In 1667 the English maritime situation was in grave difficulties because the navy's money was fast running out. The seamen and the dockyard workers had not been paid for a year or so and were in a somewhat mutinous mood. Under these circumstances, it was decided to pay off most of the navy. The Royal Charles and many other warships were deactivated, lacking repairs and with only a remnant of their crews, in the Medway, a curving tidal river which flowed into the south side of the Thames estuary.

The laid up fleet tempted the Dutch to attack. Jan de Witt, the Grand Pensionary, wanted a chance to curb English arrogance. In addition, the Anglo-Dutch peace negotiations were under way at Breda and the attack might be reflected in the peace terms. Accordingly, in mid-June, a Dutch fleet of some 50 major warships and numerous smaller ones, appeared in the Thames. They first blasted the fort at Sheerness and removed or destroyed the stores of the new dockyard.

The Dutch burned three of the large ships; a heavy pall of smoke hung over the whole area. The Earl of Albemarle finally gave vigorous defense leadership; guns were brought down from London; and the Dutch, afraid of being caught too far up the river withdrew destroying the Chatham dockyard.

The captive Royal Charles was escorted to Hellevoetsluis, where big crowds visited the huge prize. Apparently the Dutch did not consider taking her into their navy; she drew too much water for general use on the Dutch coast. She lay there for a year and then ws sold at auction for breaking up. Her metal stern piece, showing the English coat of arms with lion and unicorn, was taken off and stored in a warehouse, along with a white ensign; two centuries later, these naval trophies were proudly displayed in the Ryjks Museum at Amsterdam.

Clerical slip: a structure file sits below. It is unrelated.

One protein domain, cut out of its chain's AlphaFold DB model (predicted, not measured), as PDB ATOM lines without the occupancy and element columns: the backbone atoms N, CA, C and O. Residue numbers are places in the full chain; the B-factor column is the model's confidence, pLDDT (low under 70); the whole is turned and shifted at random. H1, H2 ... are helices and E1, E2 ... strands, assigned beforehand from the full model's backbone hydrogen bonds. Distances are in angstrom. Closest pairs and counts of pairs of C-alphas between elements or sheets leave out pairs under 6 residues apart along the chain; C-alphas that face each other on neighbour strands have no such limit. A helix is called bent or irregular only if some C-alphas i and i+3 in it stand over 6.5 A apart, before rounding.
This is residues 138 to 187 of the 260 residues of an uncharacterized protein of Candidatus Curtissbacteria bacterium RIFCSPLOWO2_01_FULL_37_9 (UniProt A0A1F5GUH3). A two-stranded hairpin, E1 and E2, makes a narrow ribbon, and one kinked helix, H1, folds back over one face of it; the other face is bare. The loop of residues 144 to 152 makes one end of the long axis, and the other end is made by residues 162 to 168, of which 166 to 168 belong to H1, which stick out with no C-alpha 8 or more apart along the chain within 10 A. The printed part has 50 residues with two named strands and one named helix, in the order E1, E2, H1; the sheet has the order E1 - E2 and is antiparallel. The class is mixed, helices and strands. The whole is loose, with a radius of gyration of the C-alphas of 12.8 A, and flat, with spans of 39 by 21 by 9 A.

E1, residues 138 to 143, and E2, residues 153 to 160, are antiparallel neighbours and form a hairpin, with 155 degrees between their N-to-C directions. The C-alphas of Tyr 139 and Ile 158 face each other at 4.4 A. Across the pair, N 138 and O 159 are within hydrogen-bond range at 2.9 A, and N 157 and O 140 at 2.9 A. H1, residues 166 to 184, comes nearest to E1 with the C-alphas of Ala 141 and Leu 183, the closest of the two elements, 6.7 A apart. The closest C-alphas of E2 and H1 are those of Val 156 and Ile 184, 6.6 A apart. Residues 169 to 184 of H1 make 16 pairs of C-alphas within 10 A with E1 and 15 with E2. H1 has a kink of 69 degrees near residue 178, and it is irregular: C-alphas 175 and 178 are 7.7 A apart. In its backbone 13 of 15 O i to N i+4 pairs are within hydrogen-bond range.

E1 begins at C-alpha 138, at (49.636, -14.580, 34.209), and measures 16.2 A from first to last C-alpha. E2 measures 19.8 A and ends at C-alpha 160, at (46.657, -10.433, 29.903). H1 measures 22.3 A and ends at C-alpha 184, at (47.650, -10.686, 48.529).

The Medway affair came too later to affect seriously the Treaty of Breda, which ended the Second Dutch-English War a few weeks later. It may have modified some of the more extreme English demands, but they did gain New Amsterdam (New York) and much else. The Royal Navy built a new Royal Charles in 1673.

Robert G. Albion, ©1978


This page hosted by GeoCities Get your own Free Home Page
1